“Tonight was a very different race from Daytona,” Hawksworth said. “We made the right call on our first stop — we filled the tank and went for four new tires. Then Aaron did a really good job on the exit to cover the ground we lost. We short filled when we got to the last stop, and we were able to jump Toni (Vilander) in the Ferrari.
“The strategy was perfect. We had a good fight at the end. Toni was coming hard there at the end. Normally at the end of the races we have a lot of good battles, so it was a normal day at the office, really.”
Vilander opened the final hour leading the class in the No. 63 Scuderia Corsa WeatherTech Ferrari 488 GT3 EVO. Auberlen, driving the No. 96 Turner Motorsport BMW M6 GT3, beat Vilander out of the pits, coming out directly behind Hawksworth.
Looking for a record 61st IMSA victory, Auberlen shadowed the Lexus for several laps but eventually fell back into the clutches of the Ferrari. Vilander took second with 15 minutes remaining, and closed strong to finish 1.510s behind Hawksworth.
Auberlen rounded out the podium, followed by the No. 74 Riley Motorsports AMG of Lawson Aschenbach and Gar Robinson, and the No. 12 Lexus of Townsend Bell and Frankie Montecalvo.
While GTD counted as an exhibition race for the overall WeatherTech Championship, the event served as the second round of the Sprint Cup.
In LMP2, Gustavo Menezes took the checkered flag with a 12.258s lead for an apparent victory in the No. 81 DragonSpeed USA ORECA LMP2 07-Gibson. However, immediately following the race it was announced that starting driver Henrik Hedman failed to achieve the minimum driving time by less than two seconds, handing the victory to Patrick Kelly and Spencer Pigot in the No. 52 PR1 Mathiasen Motorsports ORECA.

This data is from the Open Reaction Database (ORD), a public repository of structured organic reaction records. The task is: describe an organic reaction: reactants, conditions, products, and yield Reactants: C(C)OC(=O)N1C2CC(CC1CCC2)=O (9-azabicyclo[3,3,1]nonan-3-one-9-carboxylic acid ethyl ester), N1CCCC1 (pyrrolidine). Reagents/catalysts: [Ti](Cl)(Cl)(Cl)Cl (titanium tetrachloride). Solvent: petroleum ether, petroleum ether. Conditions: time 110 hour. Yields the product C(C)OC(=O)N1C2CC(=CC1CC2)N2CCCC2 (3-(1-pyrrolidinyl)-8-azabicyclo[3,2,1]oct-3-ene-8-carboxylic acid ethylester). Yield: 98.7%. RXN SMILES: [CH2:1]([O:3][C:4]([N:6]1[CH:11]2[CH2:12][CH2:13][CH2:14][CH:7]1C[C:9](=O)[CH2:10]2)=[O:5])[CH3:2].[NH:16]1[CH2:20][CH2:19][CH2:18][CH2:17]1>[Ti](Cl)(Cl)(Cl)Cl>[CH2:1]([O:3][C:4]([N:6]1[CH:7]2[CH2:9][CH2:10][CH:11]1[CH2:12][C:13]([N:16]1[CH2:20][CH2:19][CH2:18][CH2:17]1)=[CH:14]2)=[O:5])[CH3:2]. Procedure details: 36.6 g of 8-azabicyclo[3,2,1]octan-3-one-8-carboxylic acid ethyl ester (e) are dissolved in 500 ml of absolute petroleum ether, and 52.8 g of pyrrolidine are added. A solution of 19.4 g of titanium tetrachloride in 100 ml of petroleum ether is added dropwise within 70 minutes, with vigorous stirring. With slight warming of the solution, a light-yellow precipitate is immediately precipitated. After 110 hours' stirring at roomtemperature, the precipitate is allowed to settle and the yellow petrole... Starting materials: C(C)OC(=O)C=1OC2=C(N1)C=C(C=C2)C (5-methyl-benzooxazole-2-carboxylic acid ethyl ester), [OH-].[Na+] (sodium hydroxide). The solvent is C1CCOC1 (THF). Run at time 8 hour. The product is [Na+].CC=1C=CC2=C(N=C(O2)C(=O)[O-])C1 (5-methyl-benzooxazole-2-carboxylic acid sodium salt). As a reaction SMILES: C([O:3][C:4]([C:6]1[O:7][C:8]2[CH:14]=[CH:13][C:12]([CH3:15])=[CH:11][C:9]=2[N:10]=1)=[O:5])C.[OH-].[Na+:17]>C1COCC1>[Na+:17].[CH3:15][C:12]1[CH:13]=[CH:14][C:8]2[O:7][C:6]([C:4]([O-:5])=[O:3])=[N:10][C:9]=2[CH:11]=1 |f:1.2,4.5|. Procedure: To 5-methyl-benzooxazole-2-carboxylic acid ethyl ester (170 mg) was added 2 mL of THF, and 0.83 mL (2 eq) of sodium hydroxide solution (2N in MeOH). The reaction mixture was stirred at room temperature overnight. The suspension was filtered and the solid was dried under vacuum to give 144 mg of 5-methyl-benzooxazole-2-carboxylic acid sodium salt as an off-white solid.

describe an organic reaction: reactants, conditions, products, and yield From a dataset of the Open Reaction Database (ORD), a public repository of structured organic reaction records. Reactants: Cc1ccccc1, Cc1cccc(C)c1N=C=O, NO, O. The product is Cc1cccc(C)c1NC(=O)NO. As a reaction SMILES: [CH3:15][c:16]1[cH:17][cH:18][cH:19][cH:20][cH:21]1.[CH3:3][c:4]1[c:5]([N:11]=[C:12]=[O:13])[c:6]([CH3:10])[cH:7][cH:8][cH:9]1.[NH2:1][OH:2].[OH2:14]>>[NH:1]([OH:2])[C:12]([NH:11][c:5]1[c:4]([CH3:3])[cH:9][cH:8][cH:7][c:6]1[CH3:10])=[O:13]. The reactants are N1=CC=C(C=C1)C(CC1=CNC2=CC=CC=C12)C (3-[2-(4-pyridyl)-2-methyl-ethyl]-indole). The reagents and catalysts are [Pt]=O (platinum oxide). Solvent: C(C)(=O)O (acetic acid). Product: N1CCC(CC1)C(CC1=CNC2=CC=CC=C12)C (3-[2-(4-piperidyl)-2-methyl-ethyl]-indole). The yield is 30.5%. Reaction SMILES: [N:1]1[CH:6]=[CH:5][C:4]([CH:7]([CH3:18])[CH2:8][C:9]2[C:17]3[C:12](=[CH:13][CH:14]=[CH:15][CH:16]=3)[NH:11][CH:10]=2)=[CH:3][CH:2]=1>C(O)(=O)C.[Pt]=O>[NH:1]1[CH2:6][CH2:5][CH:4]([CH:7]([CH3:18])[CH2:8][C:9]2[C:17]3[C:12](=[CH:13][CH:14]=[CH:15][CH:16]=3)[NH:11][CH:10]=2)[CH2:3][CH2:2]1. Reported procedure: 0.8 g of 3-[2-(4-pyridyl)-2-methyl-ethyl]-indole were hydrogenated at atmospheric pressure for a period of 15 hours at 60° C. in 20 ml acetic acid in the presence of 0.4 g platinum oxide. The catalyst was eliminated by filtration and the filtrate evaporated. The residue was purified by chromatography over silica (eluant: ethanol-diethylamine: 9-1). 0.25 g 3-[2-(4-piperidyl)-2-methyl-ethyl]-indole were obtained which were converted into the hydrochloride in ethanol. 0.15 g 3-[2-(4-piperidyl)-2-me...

“I’ll take a victory any way I can get it, but this is not how I wanted to get it,” said Kelly, who led 25 of his 28 laps at the beginning of the event. I thought we finished second (and) I congratulated the DragonSpeed guys. But then I heard over the loudspeaker that we won.”
The disqualification also promoted Cameron Cassels and Kyle Masson to second in the No. 38 Performance Tech Motorsports ORECA, followed by Dwight Merriman and Kyle Tilley in the No. 18 Era Motorsport ORECA.
In the end, weather played no role in the event. Forecast thunderstorms failed to hit Sebring, with no precipitation hitting the track on Saturday – a far cry from Friday’s lightning and downpours that delayed opening practice session by 90 minutes.
UP NEXT: Round 4 for the IMSA WeatherTech SportsCar Championship will be the Road America 120, on Saturday, August 4 in Elkhart Lake, Wisconsin.